Do all guitar amps have distortion?
Does distortion exist in all guitar amplifiers? No. Not every guitar amplifier has distortion. A harsher-sounding guitar can be achieved using some overdrive distortion amps. Other amplifiers provide distortion-free, natural-sounding audio.
Types of distortion
It might be helpful to think of distortion as an all-encompassing term for any “dirty” guitar sound, regardless of what causes it, such as a torn speaker, a stomp box, a rack effect, or an amp turned up past its clean sound-producing limit. Below are some of the different kinds of distortion.
This is usually called overdrive when you “push” an amp past the point where it can make a clean tone. However, because of the way tube amps are built, which makes them sound “clean” at lower volumes and somewhat distorted at louder volumes, overdrive is frequently simple to accomplish in tube amps.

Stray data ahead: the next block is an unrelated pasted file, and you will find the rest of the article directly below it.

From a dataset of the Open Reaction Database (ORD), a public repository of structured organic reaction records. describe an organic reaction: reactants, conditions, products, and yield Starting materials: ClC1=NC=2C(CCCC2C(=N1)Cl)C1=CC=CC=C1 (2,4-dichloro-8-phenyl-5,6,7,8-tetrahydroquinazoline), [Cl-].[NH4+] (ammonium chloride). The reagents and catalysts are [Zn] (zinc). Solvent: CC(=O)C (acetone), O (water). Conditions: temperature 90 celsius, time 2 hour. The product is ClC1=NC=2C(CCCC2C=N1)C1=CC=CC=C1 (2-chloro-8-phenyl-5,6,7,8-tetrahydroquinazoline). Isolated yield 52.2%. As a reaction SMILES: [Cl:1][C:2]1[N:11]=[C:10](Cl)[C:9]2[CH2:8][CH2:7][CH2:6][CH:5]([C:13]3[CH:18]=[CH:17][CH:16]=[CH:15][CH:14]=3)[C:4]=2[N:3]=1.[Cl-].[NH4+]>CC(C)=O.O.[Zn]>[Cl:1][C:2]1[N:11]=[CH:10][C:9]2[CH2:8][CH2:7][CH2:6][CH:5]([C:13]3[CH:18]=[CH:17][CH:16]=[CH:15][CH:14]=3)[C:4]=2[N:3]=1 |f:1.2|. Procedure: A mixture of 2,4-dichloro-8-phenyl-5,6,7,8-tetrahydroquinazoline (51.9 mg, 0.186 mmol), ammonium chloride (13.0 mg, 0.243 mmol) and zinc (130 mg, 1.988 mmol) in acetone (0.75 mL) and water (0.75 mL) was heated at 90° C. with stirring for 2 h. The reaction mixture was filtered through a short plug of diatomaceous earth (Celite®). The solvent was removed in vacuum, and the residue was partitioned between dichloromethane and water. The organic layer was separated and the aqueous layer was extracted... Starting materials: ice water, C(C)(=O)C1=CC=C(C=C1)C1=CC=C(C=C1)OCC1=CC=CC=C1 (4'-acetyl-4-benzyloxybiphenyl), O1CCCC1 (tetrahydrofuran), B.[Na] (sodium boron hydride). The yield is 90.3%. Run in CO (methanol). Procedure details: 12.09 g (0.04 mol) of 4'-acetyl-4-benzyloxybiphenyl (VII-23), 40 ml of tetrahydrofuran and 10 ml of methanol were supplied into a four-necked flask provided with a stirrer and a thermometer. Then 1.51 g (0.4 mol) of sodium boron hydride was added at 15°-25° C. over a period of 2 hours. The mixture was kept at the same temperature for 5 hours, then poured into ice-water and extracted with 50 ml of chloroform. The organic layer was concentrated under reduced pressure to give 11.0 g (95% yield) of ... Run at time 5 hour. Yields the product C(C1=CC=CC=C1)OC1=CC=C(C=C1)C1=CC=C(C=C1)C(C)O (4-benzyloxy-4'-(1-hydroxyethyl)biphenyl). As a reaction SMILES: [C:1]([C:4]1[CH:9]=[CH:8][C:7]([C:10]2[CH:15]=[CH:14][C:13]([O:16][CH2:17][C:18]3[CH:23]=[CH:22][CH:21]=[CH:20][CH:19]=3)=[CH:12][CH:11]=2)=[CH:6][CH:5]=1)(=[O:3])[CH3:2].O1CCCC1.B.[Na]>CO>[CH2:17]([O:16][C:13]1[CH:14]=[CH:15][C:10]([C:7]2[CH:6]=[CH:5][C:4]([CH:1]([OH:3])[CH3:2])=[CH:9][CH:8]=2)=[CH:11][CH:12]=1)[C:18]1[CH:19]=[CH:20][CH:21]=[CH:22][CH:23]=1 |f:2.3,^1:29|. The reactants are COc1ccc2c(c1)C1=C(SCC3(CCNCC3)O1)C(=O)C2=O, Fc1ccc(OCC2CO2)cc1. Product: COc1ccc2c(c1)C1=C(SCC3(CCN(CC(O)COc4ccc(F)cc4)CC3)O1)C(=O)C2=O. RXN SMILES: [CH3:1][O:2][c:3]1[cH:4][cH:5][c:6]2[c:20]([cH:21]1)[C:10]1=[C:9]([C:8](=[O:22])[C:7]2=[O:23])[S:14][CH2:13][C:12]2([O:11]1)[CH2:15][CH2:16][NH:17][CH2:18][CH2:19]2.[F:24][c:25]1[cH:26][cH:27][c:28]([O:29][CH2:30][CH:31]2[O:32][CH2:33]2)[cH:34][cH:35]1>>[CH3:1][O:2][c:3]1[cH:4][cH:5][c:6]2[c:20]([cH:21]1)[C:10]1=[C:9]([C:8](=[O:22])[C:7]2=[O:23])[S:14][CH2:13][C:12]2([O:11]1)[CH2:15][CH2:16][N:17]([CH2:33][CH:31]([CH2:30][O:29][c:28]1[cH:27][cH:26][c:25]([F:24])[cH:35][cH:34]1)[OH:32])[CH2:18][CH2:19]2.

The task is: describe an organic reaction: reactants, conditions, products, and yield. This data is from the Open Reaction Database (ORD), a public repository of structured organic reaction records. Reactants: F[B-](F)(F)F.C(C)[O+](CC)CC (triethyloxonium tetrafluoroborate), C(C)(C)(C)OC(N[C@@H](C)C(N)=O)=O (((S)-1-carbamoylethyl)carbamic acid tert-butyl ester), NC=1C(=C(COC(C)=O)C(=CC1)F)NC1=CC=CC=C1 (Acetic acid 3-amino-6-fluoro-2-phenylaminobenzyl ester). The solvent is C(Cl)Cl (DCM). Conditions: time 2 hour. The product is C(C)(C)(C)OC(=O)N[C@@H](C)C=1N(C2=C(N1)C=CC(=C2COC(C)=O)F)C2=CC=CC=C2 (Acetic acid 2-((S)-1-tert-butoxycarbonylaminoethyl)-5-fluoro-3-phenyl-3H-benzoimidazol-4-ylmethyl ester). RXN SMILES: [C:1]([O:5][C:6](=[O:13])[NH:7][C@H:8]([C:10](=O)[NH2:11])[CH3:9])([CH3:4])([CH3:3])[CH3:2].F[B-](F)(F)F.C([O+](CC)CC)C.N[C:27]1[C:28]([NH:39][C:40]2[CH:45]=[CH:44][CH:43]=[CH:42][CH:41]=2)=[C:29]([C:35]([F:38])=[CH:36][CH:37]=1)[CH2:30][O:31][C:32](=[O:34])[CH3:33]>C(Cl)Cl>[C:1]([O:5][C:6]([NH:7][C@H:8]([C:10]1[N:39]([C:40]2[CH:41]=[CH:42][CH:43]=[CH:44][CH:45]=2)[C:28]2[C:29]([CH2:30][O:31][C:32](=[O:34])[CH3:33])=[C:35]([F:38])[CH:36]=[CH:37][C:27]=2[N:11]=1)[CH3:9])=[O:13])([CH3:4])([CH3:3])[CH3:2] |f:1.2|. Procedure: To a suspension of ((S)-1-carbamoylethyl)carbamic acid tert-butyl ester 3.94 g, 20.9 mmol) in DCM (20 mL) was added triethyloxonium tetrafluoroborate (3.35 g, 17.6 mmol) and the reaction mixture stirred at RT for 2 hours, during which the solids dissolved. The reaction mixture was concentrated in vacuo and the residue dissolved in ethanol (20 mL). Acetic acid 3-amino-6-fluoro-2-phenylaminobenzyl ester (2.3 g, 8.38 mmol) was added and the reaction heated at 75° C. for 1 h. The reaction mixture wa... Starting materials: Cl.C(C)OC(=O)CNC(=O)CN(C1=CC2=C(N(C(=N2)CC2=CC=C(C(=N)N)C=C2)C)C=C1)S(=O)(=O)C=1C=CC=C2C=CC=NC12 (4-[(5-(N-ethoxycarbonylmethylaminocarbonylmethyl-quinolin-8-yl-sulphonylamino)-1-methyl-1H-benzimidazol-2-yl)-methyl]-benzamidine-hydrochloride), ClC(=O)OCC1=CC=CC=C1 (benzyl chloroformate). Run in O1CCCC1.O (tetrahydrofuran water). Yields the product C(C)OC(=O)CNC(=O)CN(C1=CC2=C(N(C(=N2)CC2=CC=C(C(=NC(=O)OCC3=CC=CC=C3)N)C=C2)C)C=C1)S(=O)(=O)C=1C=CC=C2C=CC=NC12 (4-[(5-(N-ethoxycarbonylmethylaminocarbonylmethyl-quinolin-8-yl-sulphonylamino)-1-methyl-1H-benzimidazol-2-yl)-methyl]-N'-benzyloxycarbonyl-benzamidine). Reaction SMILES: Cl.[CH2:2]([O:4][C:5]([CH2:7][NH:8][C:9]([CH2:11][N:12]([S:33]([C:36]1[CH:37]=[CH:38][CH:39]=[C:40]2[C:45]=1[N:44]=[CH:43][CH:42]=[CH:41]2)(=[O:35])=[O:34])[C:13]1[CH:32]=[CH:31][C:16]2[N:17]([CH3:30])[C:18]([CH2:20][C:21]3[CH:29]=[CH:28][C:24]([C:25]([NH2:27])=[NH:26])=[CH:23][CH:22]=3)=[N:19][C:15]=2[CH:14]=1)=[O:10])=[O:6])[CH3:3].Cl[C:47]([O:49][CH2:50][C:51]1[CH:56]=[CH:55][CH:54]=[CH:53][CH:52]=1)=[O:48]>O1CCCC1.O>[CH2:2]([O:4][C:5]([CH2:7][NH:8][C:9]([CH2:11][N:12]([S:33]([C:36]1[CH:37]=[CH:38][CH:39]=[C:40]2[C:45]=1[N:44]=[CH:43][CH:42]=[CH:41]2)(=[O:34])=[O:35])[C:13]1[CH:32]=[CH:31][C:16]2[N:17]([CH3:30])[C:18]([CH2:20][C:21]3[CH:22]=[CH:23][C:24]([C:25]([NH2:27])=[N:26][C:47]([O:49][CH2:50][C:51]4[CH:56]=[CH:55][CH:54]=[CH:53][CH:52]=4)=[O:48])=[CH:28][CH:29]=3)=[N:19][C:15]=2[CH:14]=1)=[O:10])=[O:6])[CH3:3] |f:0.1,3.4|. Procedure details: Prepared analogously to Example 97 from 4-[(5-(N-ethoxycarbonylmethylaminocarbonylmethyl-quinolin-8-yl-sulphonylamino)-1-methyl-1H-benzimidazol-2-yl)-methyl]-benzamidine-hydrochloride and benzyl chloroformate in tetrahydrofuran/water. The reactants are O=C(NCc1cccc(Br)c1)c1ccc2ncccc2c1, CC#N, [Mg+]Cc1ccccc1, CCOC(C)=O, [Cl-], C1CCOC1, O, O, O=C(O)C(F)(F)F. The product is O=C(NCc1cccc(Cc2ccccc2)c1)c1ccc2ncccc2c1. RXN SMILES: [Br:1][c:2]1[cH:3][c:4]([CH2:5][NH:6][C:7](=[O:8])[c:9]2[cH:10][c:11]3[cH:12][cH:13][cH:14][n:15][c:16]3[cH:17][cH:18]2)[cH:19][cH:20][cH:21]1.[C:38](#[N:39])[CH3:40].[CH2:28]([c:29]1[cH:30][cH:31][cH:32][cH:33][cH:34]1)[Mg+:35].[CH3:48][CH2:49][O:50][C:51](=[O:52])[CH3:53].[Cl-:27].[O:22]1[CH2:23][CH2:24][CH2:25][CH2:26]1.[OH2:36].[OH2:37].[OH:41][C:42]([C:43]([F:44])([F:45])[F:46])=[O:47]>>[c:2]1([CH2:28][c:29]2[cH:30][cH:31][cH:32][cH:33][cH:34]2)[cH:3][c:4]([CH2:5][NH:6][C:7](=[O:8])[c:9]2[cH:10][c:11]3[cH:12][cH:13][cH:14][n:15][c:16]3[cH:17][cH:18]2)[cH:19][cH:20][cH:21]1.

Although several overdrive stomp boxes are available, their intended effect is that of an amp turned up over its clean tone limit.
The primary distinction between overdrive effects (amplifier or pedal) and distortion effects is that the former often aims to produce the same degree of distortion regardless of loudness. Overdrive units work like tube amps, making cleaner sounds at lower volumes and more distortion as the volume increases.
Fuzz is a different kind of guitar distortion. The Stones’ song “Satisfaction” features distortion. However, it is a fuzz-style distortion rather than an overdrive distortion. Or, when you hear the Kinks’ “You Got Me,” you’re hearing distortion brought on by purposefully broken speakers, not overdrive.